Jaden Schwartz leads St. Louis in scoring with 12 goals– the second most in franchise history in a postseason, trailing Brett Hull’s 13 goals in 12 games played in the 1990 Stanley Cup Playoffs– and 16 points in 19 games in the 2019 Stanley Cup Playoffs.

Schwartz even has two hat tricks this postseason and is the first NHLer to record two hat tricks in one postseason since Johan Franzen did so with the Detroit Red Wings en route to their 2008 Stanley Cup championship.

Offseason acquisition, Ryan O’Reilly, has proven General Manager, Doug Armstrong, worthy of being named a finalist for GM of the Year this season, as O’Reilly has 3-11–14 totals in 19 games

Vladimir Tarasenko– St. Louis’ regular star– has eight goals and five assists (13 points) and is tied for third in scoring on the roster with Perron (6-7–13 totals) and Alex Pietrangelo (2-11–13 totals).

All of the Blues are in search of their first Stanley Cup championship ring and must face former captain and current Bruin, David Backes. After 10 years with the organization, Backes joined Boston on July 1, 2016. In his 13th career season, he’ll face his former team for the Cup.

St. Louis has had helping hands on the blue line in Pietrangelo’s 13 points and Colton Parayko’s 11 points this postseason.

Among their regulars, only Jay Bouwmeester and Carl Gunnarsson have yet to score a goal in this year’s playoffs (Zach Sanford also hasn’t recorded a point in three games played).

Backes’ storyline isn’t the only familiarity with the Blues, however.

Rookie goaltender, Jordan Binnington (12-7, 2.37 GAA, .914 SV% in 19 GP) holds the franchise record for most wins in a postseason by a rookie netminder, but spent last season on loan to the Providence Bruins (AHL).

If there’s team with more internal notes on the goaltender that they’re facing in this year’s Stanley Cup Final– it’s the Boston Bruins.

But Binnington’s not nervous– he hasn’t been all postseason long, en route to eliminating the Jets, Stars and Sharks.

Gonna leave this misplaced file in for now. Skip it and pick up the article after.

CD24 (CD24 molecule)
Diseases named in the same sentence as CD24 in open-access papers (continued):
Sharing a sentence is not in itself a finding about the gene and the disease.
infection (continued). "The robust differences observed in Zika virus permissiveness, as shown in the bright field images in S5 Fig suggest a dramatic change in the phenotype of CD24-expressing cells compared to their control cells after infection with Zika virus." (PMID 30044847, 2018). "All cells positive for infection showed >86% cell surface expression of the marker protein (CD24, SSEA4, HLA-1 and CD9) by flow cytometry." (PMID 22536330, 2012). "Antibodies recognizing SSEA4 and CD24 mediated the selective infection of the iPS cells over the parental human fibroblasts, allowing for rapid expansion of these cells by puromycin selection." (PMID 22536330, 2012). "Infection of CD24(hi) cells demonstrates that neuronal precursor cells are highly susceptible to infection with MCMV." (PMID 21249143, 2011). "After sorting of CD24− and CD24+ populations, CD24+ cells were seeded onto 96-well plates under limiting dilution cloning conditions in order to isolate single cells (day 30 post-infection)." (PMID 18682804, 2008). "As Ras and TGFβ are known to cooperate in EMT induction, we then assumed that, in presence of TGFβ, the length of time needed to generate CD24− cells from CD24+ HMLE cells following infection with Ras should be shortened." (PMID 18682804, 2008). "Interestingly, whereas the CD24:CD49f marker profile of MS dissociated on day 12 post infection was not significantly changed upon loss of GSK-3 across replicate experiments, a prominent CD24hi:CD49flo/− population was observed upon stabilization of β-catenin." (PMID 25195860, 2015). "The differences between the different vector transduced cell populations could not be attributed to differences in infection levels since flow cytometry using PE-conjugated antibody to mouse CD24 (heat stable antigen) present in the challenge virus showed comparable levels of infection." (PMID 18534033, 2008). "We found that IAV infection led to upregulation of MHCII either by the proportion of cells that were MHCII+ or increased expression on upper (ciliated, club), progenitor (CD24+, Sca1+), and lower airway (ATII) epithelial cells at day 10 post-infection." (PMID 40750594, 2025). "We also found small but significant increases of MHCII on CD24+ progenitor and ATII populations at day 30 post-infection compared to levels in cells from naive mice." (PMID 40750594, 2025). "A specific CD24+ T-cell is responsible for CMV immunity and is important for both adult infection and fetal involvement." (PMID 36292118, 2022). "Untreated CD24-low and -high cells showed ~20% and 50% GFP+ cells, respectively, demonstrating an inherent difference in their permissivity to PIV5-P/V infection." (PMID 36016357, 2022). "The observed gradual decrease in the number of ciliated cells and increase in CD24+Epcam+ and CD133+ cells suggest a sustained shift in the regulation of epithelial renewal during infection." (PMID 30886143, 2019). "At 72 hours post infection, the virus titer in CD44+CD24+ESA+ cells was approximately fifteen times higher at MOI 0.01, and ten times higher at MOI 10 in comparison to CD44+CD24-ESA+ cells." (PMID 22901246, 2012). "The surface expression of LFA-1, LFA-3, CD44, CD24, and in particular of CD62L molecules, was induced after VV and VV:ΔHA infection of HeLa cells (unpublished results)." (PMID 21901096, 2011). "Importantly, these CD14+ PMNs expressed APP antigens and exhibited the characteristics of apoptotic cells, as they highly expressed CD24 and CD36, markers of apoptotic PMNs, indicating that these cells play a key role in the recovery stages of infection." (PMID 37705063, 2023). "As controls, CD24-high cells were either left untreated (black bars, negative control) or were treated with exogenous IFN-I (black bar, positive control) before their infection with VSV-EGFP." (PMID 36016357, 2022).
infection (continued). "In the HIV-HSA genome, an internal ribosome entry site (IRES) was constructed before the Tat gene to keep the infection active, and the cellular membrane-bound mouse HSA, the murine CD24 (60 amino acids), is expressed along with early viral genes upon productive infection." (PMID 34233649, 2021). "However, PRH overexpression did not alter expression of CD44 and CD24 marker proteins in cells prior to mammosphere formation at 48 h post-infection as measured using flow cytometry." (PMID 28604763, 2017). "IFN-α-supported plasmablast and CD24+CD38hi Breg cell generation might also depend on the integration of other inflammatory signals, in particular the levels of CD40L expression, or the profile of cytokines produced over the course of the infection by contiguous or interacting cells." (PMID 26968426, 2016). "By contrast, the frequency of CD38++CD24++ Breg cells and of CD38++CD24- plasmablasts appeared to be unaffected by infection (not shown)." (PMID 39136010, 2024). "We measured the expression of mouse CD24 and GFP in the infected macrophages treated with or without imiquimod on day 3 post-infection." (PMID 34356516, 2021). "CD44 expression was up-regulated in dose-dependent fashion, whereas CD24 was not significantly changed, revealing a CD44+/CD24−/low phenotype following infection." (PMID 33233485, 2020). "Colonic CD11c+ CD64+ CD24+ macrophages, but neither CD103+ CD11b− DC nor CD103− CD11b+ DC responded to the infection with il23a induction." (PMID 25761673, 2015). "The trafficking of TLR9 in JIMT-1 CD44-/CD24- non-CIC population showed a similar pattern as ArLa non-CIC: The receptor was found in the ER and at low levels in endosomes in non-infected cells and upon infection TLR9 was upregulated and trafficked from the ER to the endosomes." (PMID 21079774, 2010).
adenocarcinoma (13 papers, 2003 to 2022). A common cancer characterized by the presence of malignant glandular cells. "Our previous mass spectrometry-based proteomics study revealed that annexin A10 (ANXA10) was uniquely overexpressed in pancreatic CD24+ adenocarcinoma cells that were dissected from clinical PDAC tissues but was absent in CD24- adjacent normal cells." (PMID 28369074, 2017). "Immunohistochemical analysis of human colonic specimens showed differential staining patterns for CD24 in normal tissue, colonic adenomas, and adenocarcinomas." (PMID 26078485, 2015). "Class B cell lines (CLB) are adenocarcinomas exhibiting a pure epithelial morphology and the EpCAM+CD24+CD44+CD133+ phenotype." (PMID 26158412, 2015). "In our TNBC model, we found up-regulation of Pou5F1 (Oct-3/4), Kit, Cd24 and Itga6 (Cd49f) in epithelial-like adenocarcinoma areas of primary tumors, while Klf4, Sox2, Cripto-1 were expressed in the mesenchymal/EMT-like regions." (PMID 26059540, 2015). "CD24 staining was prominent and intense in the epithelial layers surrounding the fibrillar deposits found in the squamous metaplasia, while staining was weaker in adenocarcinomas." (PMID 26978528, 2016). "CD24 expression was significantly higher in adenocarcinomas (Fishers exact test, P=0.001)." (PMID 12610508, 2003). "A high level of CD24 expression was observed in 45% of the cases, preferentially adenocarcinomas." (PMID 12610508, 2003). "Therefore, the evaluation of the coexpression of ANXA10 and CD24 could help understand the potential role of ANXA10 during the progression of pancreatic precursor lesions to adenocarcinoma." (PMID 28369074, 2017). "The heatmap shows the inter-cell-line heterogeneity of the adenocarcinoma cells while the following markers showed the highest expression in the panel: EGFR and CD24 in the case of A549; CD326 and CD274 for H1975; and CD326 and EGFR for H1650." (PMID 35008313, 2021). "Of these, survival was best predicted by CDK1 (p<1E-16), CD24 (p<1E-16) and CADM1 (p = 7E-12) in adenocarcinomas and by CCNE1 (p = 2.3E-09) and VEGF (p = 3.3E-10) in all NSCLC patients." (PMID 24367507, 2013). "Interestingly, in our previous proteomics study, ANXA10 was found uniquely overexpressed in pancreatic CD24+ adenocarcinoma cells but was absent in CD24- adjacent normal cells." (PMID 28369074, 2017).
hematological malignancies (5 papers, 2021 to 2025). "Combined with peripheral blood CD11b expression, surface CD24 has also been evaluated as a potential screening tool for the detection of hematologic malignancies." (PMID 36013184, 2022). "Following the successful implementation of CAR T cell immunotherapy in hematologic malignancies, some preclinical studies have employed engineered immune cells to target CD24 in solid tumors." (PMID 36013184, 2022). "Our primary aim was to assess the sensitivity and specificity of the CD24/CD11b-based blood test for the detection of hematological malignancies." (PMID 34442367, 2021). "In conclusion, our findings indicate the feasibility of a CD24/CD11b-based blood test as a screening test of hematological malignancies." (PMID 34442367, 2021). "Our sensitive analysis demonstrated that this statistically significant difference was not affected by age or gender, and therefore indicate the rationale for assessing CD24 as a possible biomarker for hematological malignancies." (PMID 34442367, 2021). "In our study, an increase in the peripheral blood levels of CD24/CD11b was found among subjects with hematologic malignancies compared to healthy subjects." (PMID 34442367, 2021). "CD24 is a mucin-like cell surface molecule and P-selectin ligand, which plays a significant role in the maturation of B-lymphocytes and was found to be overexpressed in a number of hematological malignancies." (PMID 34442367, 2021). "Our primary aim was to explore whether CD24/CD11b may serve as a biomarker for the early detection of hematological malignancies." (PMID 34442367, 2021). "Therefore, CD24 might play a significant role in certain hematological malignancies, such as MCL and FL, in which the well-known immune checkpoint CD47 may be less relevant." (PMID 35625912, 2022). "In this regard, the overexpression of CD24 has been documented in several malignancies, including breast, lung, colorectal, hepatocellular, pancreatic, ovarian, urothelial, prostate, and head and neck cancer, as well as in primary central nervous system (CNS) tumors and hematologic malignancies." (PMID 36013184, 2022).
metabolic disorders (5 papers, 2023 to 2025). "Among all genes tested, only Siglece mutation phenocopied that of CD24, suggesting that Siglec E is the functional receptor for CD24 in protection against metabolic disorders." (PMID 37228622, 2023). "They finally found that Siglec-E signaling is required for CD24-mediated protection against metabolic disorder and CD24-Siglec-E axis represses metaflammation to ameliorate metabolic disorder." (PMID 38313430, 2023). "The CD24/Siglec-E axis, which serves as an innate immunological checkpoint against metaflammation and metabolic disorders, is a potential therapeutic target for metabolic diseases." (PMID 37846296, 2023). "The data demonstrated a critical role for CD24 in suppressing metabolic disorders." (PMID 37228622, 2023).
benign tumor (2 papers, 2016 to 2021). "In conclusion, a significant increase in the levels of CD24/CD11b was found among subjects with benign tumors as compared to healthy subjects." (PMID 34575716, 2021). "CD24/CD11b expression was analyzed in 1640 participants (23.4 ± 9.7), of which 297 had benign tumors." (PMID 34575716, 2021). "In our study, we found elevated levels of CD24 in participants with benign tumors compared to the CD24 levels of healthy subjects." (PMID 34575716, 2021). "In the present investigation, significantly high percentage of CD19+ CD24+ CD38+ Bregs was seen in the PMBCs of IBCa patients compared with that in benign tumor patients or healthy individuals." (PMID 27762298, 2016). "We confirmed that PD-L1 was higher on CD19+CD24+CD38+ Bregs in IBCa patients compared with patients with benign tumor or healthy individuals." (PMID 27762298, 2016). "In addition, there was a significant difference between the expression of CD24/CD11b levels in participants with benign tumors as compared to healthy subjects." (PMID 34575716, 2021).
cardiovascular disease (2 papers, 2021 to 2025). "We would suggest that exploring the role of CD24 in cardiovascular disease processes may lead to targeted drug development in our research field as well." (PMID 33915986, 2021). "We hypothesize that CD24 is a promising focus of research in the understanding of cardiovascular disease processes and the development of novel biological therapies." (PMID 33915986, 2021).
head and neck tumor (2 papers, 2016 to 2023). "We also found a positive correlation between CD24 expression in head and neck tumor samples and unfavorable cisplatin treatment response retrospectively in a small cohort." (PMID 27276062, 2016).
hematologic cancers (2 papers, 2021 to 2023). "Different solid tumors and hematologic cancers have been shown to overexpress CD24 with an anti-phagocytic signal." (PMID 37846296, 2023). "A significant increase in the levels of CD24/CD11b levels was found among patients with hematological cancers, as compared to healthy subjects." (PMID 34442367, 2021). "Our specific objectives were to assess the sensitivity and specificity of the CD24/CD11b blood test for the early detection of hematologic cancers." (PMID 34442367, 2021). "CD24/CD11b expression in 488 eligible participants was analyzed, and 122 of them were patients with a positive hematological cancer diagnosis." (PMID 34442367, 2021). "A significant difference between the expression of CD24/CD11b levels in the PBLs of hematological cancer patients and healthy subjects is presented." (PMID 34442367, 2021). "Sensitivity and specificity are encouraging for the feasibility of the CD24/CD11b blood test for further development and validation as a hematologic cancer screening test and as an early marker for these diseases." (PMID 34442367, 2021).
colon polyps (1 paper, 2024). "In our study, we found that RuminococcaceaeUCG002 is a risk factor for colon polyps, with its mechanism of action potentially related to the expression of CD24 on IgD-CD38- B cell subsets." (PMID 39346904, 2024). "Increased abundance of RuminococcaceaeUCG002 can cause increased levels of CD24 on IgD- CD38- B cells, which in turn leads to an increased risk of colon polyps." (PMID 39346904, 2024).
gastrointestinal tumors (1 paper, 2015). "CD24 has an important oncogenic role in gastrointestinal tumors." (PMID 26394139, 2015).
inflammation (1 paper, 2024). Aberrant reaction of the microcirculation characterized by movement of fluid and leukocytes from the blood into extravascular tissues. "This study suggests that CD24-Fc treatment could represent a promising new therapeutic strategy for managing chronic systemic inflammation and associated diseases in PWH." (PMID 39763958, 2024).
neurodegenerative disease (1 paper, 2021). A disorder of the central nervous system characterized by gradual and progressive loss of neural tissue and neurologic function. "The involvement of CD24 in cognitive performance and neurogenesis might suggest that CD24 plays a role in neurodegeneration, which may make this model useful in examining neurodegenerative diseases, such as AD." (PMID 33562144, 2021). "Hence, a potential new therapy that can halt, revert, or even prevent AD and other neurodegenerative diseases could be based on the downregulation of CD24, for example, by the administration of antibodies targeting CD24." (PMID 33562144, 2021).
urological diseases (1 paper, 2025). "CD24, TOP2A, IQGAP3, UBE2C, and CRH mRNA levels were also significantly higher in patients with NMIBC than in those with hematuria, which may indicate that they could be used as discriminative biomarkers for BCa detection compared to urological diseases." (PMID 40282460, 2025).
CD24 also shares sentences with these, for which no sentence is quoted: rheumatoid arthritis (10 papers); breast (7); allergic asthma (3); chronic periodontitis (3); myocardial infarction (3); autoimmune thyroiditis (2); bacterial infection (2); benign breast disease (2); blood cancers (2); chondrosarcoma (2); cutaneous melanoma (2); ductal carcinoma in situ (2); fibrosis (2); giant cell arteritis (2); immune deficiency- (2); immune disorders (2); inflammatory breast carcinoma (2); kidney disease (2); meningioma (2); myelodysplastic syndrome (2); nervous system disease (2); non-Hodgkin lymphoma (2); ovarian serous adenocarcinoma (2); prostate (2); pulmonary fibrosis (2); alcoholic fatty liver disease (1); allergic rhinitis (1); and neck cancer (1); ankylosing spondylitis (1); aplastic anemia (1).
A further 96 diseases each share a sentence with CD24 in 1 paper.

He is, however, about to face his biggest challenge yet in the Bruins, unless Craig Berube finds a way to coach his team into taming the bears charging at them down the ice.

While Robert Thomas is likely good to go in Boston for Game 1, Vince Dun will be out of the lineup and day-to-day.

That’s no worry for the cool, calm and collected Berube– who’s guided his team from 31st (dead last) in the league on the morning of Jan. 3rd to the Stanley Cup Final after being named interim head coach back in November, replacing Mike Yeo.


Ten out of the last 13 Cup winners have had the shorter turnaround from the Conference Finals to the Stanley Cup Final, but we’re talking a difference of a few days as opposed to an average of just over a week for the two opponents this year.

The winner of Game 1– since the best-of-seven series format was adopted for the Final in 1939– has gone on to win the Cup in 61 out of 79 series’ (77.2% success rate).

Though both teams expect to play sloppy coming out of the gate, it is vital for Cassidy to keep his players on edge at the top of their game.

Play your game and you control the game. Play the Blues’ game and you’ll fall behind.

Berube managed to frustrate the Jets and Stars, while St. Louis lucked out against a battered Sharks roster.

That’s not to say the Blues are any less dangerous this time of year. In fact, they’re quite good. They won the Western Conference.

However, this time of year is both a sprint and a marathon. How fast can you skate up and down the ice for a full 60-minute (sometimes more) effort and can you maintain that for up to seven games?

Boston is a team with enough experience to go the distance, but St. Louis is a team with enough history to overcome.

In the end, the Bruins should be the ones raising the Cup above their heads for what might the be final time in their current core group of players’ careers as Bergeron, Krejci, Chara, Marchand and Rask continue to leave their mark on franchise history– defining careers worthy of recognition in the rafters of TD Garden.

Time will tell over six games in the series as the events unfold.

Regular season outcomes: